Regardless of whether or not we're facing a global crisis, there has always been the need for something 'tanky' in any well rounded watch collection. Something capable of taking a beating (though most of us are prone to avoid letting a watch get banged up), or just something we can throw on while taking on tasks where you wouldn't want to put a nicer/dressier/more valuable piece at risk. For many, this is the land of dive watches or G-Shocks, but the Victorinox INOX has proven itself as a strong contender for that place in your watch collection, as the brand has given the INOX a bit of a trial by fire in its development.

Enter the Victorinox INOX Carbon Mechanical —a watch that prompted many questions upon its unveiling. Sure, Victorinox could torture test, hammer, shake, burn, freeze, and vibrate the living daylights out of their quartz-powered INOX and have it survive, but to do the same with a Sellita-powered automatic in a carbon case with a display caseback? That's not an easy task. To give you context, the watch can survive and function in temperatures between -51 and +71 degrees Celsius (-59.8 to +159.8 F), drop from 10 meters onto a solid surface, and withstand up to 12Gs of centrifugal force. They've also had it survive being run over by heavy industrial equipment, you know, just for fun. ( You can watch videos of some of the tests here. )

Though I had no tasks on my agenda that would push the watch to the same extreme boundaries, would a watch that's presented as being so 'battle ready' still be comfortable for daily wear? Beyond that, could it really live up to this supposedly bulletproof status? At $1,150, we're not talking about an entry-level diver like the Seiko SKX007, but we also aren't in the $5,000+ realm of Bremont and Breitling (for example) who often go on about their built-for-anything toughness and anti-shock protection. Well, it's now been more than a few months since the INOX Carbon Mechanical arrived at my door, and the short answer to all this is yes.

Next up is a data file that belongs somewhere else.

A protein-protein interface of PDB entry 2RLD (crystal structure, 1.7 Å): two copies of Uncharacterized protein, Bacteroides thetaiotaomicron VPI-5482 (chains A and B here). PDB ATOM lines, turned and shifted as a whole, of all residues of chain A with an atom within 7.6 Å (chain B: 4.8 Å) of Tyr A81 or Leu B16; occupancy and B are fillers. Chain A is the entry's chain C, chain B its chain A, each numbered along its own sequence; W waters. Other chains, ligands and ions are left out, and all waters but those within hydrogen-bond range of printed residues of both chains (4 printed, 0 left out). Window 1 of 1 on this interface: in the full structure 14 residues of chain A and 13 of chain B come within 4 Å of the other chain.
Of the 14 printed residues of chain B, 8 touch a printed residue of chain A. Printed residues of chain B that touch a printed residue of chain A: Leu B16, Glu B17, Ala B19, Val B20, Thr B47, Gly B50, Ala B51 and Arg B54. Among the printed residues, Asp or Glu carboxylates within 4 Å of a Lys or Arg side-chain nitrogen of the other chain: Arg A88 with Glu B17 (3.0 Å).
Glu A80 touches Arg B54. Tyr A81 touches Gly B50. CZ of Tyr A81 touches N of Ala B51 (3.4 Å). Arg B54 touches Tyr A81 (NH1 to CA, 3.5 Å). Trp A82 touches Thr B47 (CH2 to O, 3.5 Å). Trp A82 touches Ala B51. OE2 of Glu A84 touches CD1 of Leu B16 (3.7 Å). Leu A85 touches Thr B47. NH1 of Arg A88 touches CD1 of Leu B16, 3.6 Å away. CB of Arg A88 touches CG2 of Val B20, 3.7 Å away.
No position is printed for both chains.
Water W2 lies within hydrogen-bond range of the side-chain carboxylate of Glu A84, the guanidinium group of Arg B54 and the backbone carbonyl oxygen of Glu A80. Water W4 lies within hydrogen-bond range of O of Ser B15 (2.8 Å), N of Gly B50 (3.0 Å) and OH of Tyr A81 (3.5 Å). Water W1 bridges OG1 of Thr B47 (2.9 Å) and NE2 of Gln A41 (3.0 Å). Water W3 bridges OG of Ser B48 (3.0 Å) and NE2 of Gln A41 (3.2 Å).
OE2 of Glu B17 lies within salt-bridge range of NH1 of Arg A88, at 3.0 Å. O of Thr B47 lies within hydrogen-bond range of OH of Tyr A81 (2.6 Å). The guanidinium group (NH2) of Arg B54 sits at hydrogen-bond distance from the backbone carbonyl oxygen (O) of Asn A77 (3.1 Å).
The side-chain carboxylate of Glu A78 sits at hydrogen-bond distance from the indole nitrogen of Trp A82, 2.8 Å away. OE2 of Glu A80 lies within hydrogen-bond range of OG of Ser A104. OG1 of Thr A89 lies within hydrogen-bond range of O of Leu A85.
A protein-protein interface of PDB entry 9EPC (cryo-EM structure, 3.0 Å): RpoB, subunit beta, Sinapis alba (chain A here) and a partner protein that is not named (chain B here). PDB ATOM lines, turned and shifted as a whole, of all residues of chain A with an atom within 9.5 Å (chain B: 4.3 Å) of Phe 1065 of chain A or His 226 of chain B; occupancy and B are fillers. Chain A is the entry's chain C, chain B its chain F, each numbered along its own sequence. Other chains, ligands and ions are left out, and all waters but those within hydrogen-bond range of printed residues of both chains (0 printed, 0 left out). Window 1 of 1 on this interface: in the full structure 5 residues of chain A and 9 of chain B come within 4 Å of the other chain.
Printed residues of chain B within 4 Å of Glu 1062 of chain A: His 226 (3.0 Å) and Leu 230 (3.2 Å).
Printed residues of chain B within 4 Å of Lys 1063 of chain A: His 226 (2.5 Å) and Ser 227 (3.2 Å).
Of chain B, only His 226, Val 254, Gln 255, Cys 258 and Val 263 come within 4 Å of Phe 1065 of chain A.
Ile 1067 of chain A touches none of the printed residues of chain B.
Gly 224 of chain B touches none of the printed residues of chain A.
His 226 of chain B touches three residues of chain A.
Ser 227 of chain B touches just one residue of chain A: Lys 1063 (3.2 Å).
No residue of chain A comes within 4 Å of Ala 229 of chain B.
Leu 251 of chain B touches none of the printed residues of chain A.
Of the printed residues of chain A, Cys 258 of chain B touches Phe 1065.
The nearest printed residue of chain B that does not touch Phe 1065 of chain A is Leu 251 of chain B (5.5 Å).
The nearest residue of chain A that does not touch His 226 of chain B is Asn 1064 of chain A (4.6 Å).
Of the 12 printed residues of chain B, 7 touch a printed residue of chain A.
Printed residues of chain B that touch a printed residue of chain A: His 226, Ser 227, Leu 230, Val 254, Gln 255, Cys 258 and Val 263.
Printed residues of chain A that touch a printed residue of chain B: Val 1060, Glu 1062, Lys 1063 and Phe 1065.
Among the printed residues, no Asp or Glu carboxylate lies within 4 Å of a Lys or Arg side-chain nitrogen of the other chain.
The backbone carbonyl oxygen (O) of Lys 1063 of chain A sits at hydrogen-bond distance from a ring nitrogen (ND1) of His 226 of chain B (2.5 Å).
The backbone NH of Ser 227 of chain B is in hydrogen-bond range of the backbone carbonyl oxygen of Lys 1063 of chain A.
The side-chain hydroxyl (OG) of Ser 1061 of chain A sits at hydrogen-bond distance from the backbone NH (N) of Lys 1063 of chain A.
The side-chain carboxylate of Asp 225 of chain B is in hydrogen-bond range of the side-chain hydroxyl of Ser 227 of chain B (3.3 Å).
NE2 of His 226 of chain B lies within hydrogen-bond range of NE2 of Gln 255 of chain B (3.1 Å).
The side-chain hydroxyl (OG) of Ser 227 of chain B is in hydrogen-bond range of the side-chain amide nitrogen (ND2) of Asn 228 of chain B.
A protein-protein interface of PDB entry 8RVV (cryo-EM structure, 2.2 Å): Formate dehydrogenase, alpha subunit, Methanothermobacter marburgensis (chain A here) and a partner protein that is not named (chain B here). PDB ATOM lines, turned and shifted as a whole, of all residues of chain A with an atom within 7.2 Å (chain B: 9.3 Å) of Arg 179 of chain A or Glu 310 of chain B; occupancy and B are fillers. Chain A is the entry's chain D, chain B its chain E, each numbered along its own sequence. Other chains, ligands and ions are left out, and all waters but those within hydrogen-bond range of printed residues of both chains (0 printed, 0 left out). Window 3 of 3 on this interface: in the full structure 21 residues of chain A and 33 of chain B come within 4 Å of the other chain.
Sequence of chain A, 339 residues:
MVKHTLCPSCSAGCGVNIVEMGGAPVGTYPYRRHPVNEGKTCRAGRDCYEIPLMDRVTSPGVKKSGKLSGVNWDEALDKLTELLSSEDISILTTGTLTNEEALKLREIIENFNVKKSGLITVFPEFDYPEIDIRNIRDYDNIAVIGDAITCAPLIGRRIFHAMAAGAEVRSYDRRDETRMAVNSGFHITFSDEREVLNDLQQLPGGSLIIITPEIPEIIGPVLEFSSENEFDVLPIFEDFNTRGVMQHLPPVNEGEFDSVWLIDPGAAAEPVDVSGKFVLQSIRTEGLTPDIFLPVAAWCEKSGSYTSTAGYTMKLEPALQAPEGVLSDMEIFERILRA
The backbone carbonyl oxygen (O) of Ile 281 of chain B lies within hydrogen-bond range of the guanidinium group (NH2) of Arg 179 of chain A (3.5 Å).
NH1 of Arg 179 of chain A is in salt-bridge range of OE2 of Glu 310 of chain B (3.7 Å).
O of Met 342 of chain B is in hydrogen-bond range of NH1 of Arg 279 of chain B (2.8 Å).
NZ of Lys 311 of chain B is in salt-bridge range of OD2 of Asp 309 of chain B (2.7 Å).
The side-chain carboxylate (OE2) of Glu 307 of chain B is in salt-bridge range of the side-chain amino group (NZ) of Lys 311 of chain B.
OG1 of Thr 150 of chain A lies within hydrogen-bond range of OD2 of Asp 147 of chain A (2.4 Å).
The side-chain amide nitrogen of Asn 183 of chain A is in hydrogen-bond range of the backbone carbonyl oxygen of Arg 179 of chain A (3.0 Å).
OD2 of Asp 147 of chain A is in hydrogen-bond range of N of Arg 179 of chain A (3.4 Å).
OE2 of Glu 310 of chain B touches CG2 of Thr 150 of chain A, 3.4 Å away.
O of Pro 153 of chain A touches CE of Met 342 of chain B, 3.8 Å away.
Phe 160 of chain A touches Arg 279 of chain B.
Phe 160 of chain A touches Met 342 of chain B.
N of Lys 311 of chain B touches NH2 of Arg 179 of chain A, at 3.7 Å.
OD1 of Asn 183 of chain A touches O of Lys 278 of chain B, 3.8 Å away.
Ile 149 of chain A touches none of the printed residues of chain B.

Before we get into the specs, let's talk design for a moment. The INOX Carbon Mechanical case is the same as its steel and titanium counterparts in terms of shape, but that's where the similarity ends. Having handled both of its siblings in the past, the lightness of the carbon case is immediately noticeable on the wrist. There's been some debate over the years about carbon cases feeling a bit cheap or plastic-like, but that doesn't seem to be the case here. The texture of the case is more stone-like than anything, and the watch maintains just enough heft to avoid any feeling flimsy when strapped on the wrist. Its case measures 43mm across (measured from 4 to 10, presumably) and approximately 13mm thick, but even with those chunky figures its short lugs and black case work wonders in helping it from looking or feeling overbearing on the wrist.